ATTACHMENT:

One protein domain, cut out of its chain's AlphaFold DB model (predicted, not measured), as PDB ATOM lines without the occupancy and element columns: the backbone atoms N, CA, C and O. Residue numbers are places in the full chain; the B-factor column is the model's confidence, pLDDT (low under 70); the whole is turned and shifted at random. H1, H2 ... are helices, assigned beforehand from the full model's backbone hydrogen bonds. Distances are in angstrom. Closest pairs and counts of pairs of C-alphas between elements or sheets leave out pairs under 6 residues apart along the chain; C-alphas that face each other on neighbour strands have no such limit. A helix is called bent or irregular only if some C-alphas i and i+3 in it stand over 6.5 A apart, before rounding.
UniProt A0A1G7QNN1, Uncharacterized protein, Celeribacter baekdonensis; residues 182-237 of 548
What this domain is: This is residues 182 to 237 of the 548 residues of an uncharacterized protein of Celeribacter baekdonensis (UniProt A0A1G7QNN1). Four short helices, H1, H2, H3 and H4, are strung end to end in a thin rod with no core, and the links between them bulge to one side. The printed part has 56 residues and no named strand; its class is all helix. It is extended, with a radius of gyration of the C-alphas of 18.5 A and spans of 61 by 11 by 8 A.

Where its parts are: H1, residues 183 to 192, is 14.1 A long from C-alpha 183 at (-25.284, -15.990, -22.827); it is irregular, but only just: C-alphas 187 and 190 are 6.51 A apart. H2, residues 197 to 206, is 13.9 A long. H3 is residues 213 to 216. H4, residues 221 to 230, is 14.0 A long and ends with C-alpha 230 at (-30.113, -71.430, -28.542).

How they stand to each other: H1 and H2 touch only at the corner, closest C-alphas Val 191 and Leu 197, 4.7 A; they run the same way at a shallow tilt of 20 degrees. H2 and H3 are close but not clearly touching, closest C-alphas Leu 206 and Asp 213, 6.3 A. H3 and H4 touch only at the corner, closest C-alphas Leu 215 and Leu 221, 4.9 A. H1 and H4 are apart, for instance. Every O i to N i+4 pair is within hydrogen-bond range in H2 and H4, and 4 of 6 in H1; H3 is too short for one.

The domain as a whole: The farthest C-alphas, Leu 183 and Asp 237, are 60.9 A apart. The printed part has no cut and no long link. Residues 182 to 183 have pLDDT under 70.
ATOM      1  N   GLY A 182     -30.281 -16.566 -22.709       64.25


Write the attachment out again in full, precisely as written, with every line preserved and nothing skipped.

One protein domain, cut out of its chain's AlphaFold DB model (predicted, not measured), as PDB ATOM lines without the occupancy and element columns: the backbone atoms N, CA, C and O. Residue numbers are places in the full chain; the B-factor column is the model's confidence, pLDDT (low under 70); the whole is turned and shifted at random. H1, H2 ... are helices, assigned beforehand from the full model's backbone hydrogen bonds. Distances are in angstrom. Closest pairs and counts of pairs of C-alphas between elements or sheets leave out pairs under 6 residues apart along the chain; C-alphas that face each other on neighbour strands have no such limit. A helix is called bent or irregular only if some C-alphas i and i+3 in it stand over 6.5 A apart, before rounding.
UniProt A0A1G7QNN1, Uncharacterized protein, Celeribacter baekdonensis; residues 182-237 of 548
What this domain is: This is residues 182 to 237 of the 548 residues of an uncharacterized protein of Celeribacter baekdonensis (UniProt A0A1G7QNN1). Four short helices, H1, H2, H3 and H4, are strung end to end in a thin rod with no core, and the links between them bulge to one side. The printed part has 56 residues and no named strand; its class is all helix. It is extended, with a radius of gyration of the C-alphas of 18.5 A and spans of 61 by 11 by 8 A.

Where its parts are: H1, residues 183 to 192, is 14.1 A long from C-alpha 183 at (-25.284, -15.990, -22.827); it is irregular, but only just: C-alphas 187 and 190 are 6.51 A apart. H2, residues 197 to 206, is 13.9 A long. H3 is residues 213 to 216. H4, residues 221 to 230, is 14.0 A long and ends with C-alpha 230 at (-30.113, -71.430, -28.542).

How they stand to each other: H1 and H2 touch only at the corner, closest C-alphas Val 191 and Leu 197, 4.7 A; they run the same way at a shallow tilt of 20 degrees. H2 and H3 are close but not clearly touching, closest C-alphas Leu 206 and Asp 213, 6.3 A. H3 and H4 touch only at the corner, closest C-alphas Leu 215 and Leu 221, 4.9 A. H1 and H4 are apart, for instance. Every O i to N i+4 pair is within hydrogen-bond range in H2 and H4, and 4 of 6 in H1; H3 is too short for one.

The domain as a whole: The farthest C-alphas, Leu 183 and Asp 237, are 60.9 A apart. The printed part has no cut and no long link. Residues 182 to 183 have pLDDT under 70.
ATOM      1  N   GLY A 182     -30.281 -16.566 -22.709       64.25